Nutrition education programs and social marketing campaigns frequently focus on low-income audiences with the goal of improving dietary intake and quality, weight management practices, and physical activity. The impact of nutrition education can be assessed by measuring change in relation to any or all of these broad variables. Unfortunately, little information is available concerning the reliability, validity, and sensitivity to change of measures used to assess these constructs with low-income audiences of adults and adolescents. This article reviews the literature and discusses the types of available measures that have been used and evaluated for the above audiences. It describes specific measures used to assess total diet, consumption of food groups from the Food Guide Pyramid, and behaviors related to weight management and physical activity. Overall, this review suggests that there is a critical need for additional development and evaluation of dietary quality measurement tools for low-income and minority audiences.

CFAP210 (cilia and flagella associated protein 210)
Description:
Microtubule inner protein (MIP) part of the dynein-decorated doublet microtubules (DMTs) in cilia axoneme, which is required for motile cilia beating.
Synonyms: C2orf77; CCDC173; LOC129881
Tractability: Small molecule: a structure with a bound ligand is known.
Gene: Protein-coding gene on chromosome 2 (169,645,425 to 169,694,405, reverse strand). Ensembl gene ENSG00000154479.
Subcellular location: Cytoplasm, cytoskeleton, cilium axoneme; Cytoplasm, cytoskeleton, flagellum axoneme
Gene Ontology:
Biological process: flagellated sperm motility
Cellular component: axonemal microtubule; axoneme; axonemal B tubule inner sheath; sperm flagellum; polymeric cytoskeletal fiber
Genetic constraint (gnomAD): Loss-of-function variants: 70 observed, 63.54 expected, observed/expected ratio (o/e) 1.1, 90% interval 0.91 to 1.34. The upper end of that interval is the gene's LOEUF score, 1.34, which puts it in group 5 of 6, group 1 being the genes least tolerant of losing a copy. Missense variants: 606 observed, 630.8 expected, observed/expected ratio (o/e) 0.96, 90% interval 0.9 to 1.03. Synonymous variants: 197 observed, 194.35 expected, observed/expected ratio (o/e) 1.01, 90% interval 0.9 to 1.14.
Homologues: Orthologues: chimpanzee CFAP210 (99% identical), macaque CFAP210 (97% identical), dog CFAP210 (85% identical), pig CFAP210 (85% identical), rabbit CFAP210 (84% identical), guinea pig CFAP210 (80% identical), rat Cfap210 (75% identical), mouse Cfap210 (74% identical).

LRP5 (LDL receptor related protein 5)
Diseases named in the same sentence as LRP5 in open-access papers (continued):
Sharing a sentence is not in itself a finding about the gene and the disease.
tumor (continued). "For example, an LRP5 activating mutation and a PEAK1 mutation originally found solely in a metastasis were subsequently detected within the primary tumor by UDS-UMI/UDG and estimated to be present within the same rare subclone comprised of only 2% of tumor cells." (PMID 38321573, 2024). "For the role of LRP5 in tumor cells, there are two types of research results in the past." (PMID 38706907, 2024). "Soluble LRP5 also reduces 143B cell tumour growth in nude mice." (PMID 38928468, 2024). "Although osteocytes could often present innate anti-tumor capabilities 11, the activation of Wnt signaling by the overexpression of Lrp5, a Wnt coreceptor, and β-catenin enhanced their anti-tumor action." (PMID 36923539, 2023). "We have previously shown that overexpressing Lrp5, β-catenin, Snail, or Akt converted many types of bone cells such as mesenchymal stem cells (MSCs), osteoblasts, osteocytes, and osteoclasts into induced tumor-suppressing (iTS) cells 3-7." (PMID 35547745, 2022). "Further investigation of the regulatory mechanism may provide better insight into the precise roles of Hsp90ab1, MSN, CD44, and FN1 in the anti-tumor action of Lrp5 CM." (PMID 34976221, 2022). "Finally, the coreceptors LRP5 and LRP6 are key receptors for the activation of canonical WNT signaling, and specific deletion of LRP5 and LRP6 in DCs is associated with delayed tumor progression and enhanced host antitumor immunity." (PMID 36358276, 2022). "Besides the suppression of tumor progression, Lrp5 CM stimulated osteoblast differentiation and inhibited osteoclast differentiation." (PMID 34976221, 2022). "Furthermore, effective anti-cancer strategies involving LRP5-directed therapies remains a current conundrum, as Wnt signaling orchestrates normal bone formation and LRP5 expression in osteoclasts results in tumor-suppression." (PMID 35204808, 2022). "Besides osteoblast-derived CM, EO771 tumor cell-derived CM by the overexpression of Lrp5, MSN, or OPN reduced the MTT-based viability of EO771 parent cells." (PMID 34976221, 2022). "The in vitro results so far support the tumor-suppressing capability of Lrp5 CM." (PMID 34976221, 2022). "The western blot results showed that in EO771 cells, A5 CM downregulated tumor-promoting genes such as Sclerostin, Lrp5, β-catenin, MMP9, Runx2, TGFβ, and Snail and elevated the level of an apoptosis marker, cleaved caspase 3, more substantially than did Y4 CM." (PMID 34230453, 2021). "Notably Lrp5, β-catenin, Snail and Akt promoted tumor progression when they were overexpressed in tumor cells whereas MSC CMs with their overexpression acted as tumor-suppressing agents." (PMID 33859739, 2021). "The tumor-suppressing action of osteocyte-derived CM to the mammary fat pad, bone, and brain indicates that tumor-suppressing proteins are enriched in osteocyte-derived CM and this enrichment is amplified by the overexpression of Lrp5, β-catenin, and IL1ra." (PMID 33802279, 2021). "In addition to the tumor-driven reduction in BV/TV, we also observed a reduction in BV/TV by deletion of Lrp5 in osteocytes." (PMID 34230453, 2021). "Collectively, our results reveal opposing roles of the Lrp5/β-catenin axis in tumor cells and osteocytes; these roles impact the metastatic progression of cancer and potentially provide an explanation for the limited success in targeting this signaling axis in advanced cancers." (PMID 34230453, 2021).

A multimedia touch-screen kiosk was used to assess food safety knowledge and convey food safety principles to 93 high school science teachers and 165 students. The kiosk program based on the FightBAC messages informed users of correct responses and reasons for the response. Teachers correctly answered more questions than students; however, for the areas of hand washing, sources of foodborne illness, and handling of leftover foods, at least 40% of both students and teachers provided incorrect answers.